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Bus Bomber Was a Fervent Preacher

Raed Abdel-Hamed Masq, 30, was a family man and a passionate Muslim with a flair for the pulpit. His suicide attack killed 20 others.

August 21, 2003|Henry Chu | Times Staff Writer

HEBRON, West Bank — By the time Raed Abdel-Hamed Masq was 16, he had memorized the Koran, chapter and verse. Religion consumed him, and he wanted it to consume others as well.

As an adult, he preached in local mosques his hard-line version of what the Koran meant: Establish a pure Islamic state; end the plague of Israeli occupation; avenge the deaths of martyrs.

On Tuesday, Masq's interpretation of Islam led the 30-year-old father of two to don the garb of an observant Jew and blow himself up on a Jerusalem bus. The attack -- one of the deadliest in three years of fighting -- killed 20 other people, including several children, and imperiled a sputtering plan to bring peace to this war-torn region.

Sitting in her parents' home Tuesday night, surrounded by friends and family, Arij Masq heard her husband's name on television in connection with the bombing and prayed -- not out of grief but gratitude, she said: "I'm so proud that God allowed him to be a martyr."

Later, Israeli troops demolished the family's house, a common retaliation against attackers, after the family had left.

Before that, however, family and friends, all women, were on hand to offer her their condolences and congratulations. Not far away stood one of the mosques in which her husband had exhorted worshipers to engage in what many Palestinians consider noble resistance and most Israelis call murder.

In some ways, despite his unyielding views, Masq didn't fit the usual profile of suicide bombers -- Palestinian zealots with whom Israel has become tragically familiar. He was, according to people who knew him, happily married, a doting father about to finish his master's degree.

But he was also a member of the radical Muslim organization Hamas, which, along with Islamic Jihad, claimed responsibility for Tuesday's bus explosion.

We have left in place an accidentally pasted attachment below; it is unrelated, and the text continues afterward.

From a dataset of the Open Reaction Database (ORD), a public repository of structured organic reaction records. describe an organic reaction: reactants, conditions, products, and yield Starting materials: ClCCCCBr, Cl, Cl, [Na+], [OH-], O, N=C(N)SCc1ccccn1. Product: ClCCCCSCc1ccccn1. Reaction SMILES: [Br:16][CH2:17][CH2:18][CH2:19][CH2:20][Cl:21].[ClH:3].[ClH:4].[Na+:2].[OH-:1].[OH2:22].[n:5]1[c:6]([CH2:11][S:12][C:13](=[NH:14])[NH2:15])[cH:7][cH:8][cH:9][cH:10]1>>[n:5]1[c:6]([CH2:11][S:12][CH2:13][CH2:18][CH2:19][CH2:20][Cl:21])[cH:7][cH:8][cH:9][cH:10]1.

He made his affiliation clear in a videotaped will broadcast on television after his death. Masq explained that he was on a mission to avenge the deaths of Abdullah Kawasme, a Hamas operative killed by Israeli troops in June, and Mohammed Sidr, Islamic Jihad's top man in Hebron, who died in a shootout last week.

Friends and relatives -- as is often the case after such events -- said they knew of no connection between Masq and the two other dead militants.

But as an active militant and part-time cleric, Masq would have had ample opportunity to come into contact with the two men. On June 21, Kawasme was shot by Israeli forces outside the mosque where Masq was a frequent preacher, weaving together passages from the Koran and bits of Arabic poetry with indignant screeds against Israel.

Even for a conflict steeped in strong religious emotion, the language of hostility and fanaticism is aggressive here in Hebron, a crowded city that is holy to Jews, Muslims and Christians.

Islamic extremists and radical Jewish settlers live here in close proximity under the watchful eye of Israeli soldiers. Disputes often erupt over access to the sacred Tomb of the Patriarchs, where Abraham is reputed to be buried and where a militant Jew gunned down 29 Muslims in 1994.

Israel says this hilly West Bank city is a hotbed of Hamas activity. Two months ago, soldiers rounded up more than 100 Palestinian residents in a hunt for Hamas suspects.

Masq, one of 14 children, became a Hamas loyalist when he was a teenager during the first Palestinian uprising, or intifada, in the late 1980s and early '90s, relatives said. While he was serving jail time for throwing stones, his mother died, and the young man was not allowed out to attend her funeral. Family members said the experience cemented his hatred of Israel.

"Whenever he talked about his parents" -- both of whom are dead -- "you could see the tears in his eyes," said his wife, who is 25 and five months pregnant with their third child.

Although Masq railed from the pulpit against the Israeli presence in the West Bank and cultivated his Hamas ties, those who knew him said Masq appeared to lead a quiet life devoted to his family and his books.

He taught Islamic studies at a private school and was just a few months away from completing his dissertation at a university in the West Bank city of Nablus.

Five days before the bombing, Masq spoke eagerly of books he had ordered from Morocco and Syria, a cousin said.

Yet by then there had been signs of a darker ambition. Playing off the fact that "martyrdom" and "certificate" (or "diploma") are the same word in Arabic, he would sometimes say, "God grant that I will achieve martyrdom before my certificate," his wife recalled.

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